Written By Larry 2016-02-22T14:54:00Z
From everything I've seen, here's a brief synopsis of what we know:
- The iPhone belonged to the County of San Bernardino.
- The county purchased, but did not install, the $4/month software that would have enabled them to access/wipe/unlock the iPhone.
- The passcode on the phone was changed while in law enforcement's possession.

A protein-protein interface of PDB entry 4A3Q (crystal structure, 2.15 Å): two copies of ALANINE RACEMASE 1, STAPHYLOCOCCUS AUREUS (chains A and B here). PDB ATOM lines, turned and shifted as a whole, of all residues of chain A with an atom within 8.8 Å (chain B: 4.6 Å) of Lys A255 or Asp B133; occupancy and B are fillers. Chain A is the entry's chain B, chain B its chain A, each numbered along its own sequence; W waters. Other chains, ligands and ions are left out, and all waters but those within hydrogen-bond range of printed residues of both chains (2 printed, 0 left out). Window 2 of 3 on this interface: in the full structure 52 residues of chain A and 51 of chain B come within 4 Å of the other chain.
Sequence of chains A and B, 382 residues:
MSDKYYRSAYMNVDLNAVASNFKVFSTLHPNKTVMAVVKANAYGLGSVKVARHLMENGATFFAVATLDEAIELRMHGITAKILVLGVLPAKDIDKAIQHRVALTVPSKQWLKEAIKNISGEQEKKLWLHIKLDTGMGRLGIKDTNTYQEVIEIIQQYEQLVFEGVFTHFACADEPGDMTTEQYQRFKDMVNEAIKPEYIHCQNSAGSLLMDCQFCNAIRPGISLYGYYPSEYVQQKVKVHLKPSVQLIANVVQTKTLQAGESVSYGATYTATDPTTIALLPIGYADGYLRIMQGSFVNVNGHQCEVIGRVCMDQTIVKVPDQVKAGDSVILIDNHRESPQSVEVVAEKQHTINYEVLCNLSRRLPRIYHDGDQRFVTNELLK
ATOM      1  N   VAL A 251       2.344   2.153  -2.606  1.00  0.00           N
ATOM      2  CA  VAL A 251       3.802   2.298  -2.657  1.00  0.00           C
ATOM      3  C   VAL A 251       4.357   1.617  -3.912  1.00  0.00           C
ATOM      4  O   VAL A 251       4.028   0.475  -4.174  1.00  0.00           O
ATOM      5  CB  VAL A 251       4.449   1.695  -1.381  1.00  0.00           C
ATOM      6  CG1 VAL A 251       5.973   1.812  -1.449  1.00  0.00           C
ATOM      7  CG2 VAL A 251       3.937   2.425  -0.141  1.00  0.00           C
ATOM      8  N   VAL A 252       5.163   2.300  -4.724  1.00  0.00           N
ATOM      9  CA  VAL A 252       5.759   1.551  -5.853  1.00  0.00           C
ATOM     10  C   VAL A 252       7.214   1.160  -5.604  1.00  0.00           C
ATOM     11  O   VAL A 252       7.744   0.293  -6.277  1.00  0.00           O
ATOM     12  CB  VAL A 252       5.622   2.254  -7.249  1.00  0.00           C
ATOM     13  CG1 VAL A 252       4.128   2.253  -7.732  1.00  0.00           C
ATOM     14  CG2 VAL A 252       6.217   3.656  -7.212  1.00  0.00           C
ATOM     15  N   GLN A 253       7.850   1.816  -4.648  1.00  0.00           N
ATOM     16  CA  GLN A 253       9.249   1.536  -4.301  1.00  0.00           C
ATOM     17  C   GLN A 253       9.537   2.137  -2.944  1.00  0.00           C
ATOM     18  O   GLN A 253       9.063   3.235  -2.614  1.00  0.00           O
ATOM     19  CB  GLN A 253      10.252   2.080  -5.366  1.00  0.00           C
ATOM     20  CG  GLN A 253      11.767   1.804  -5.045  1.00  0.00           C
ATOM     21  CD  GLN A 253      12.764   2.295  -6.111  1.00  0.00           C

- Had they not changed the passcode, it could have been backed up to iCloud and the information accessed on the back end by Apple without engineering a back door.
- Because the County of San Bernardino and law enforcement both screwed up massively, they're now asking Apple to engineer a back door into the system that could render all iPhone users vulnerable.
Given all of the above, I can only say one thing.